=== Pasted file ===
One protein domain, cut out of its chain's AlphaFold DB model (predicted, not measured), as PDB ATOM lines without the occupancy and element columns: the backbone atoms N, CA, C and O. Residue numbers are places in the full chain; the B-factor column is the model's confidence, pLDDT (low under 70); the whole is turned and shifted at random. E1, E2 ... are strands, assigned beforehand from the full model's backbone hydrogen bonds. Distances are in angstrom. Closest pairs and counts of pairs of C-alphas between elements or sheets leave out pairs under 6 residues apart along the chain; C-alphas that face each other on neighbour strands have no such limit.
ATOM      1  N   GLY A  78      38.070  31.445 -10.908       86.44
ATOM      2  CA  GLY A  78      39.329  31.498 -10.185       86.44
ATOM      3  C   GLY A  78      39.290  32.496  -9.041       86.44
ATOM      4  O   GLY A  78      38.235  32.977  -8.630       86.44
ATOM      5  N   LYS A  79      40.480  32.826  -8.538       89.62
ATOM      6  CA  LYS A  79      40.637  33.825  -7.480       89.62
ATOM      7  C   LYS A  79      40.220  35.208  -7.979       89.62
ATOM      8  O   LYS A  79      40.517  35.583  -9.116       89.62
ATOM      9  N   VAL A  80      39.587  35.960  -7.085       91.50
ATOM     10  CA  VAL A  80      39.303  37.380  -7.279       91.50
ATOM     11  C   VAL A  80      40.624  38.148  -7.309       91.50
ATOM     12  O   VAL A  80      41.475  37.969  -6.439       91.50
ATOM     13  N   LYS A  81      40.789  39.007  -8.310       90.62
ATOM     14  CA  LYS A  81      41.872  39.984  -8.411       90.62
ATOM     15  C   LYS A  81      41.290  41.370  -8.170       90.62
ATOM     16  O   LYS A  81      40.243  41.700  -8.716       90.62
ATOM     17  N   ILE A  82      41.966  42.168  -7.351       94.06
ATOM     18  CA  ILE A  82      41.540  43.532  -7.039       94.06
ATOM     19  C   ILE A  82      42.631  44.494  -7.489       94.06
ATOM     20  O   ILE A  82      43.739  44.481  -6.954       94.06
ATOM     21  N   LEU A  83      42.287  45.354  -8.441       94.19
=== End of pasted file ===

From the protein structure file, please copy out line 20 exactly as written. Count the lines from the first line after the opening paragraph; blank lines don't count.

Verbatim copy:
ATOM     20  O   ILE A  82      43.739  44.481  -6.954       94.06